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Can I file a claim of lien or bond lien on a subcontractor that has bonded a government job to get payment?

Sanford, FL |

we are working on a government job for the subcontractor to the GC. Can we file a lien against the Subcontractor to get payment?

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You do NOT want to file a "claim of lien" on a job owned by the government. There is probably a payment bond recorded or posted to secure the payment claims of people like you, who have a contract with a sub-contractor, also referred to as a "sub-sub-contractor." A sub-sub-contractor wants to file a claim on the payment bond. There is a law covering State-owned projects and a different law covering bonds on projects owned by the Federal (U.S.) government. You should get in touch with a construction lawyer who knows how to do this, and who has done it before, who can assist you in making your claim on the payment bond. In some cases, your claim can include the money you have to spend on costs and on attorneys fees paid to your lawyer to make the bond claim.

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On a public works project, you do not file a lien. You should immediately consult with an experienced construction attorney. There are short time limits on when you are required to provide the notice of nonpayment. Also important is whether you timely provided any required preliminary notices. If for any reason you are not protected by the bond, you still have your contract claim against the subcontractor that hired you. The most important thing is that you do not delay.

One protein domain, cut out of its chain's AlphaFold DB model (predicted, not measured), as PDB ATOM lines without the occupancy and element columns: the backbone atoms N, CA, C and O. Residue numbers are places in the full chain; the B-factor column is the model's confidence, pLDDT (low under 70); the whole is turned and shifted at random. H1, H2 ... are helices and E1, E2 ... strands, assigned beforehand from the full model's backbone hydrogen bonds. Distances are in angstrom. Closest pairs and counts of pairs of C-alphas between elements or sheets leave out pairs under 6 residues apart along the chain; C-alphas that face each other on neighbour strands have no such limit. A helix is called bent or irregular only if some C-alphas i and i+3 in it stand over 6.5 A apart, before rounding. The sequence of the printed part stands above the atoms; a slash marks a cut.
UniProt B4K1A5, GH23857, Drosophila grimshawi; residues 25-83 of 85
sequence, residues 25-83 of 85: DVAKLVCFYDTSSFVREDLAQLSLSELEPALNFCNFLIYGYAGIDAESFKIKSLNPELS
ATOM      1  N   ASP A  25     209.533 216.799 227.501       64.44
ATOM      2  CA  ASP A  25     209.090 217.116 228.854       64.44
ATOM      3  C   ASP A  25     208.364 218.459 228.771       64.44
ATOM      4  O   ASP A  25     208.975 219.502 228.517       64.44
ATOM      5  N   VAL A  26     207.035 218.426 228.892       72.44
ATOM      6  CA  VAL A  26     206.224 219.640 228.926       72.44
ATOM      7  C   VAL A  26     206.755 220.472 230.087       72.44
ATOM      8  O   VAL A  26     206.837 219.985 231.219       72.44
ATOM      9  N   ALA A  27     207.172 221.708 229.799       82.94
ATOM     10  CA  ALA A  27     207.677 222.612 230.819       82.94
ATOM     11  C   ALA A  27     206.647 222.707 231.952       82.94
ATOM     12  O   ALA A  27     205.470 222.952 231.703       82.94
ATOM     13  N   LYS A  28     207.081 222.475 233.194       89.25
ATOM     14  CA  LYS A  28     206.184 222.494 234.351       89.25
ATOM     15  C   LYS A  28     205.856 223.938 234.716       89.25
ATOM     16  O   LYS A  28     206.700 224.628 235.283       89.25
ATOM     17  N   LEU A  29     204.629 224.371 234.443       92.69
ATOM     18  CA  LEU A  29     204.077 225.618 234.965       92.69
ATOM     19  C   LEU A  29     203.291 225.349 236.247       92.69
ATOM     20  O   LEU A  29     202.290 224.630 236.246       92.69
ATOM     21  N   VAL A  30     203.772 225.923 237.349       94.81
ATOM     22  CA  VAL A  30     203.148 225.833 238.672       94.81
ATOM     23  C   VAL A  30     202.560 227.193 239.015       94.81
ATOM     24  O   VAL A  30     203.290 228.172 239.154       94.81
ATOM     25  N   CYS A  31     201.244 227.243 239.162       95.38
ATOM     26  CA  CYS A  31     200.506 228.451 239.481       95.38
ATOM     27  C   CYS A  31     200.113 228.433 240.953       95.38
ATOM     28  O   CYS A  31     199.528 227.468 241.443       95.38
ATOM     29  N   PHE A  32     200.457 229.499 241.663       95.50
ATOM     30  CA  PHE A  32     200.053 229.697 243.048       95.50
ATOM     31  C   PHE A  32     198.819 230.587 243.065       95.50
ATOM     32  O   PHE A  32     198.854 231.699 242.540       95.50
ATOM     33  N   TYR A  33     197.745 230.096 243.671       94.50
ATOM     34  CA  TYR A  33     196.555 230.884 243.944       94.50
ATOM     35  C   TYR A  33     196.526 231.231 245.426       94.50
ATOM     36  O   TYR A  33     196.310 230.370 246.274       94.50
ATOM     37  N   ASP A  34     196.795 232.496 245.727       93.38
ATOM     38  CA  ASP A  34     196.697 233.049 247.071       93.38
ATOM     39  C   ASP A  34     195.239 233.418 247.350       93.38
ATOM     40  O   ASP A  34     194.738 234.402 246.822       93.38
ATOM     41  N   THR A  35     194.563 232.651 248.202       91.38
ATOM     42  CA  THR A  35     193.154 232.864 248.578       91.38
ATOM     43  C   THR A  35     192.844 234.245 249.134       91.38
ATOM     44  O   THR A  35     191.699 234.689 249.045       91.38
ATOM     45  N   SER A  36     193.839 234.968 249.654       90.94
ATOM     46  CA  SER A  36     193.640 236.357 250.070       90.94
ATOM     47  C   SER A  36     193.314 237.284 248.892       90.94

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If it is a public works project, there is a payment bond in place. If it is a project that involves an agency of the federal government, you can filed a claim against the Miller Act payment bond. The time period for you to file a claim on a Miller Act payment bond is before the expiration of 90 days after your last date of work. If you are approaching that deadline you need to contact the Contracting Officer, ask for a copy of the payment bond, and file a formal claim (sent by certified mail) to the General Contractor and to the Surety within the 90 day period.

Attorney is Licensed in Arizona, California, and Colorado only. The opinions and comments offered are in the nature of general business advice relating to generic questions that might be raised. The use of this site is not intended to form an attorney client relationship of any kind. The reader is advised that every situation is different and you should always consult in person with a licensed attorney for the particular jurisdiction in question when your legal rights may be effected.

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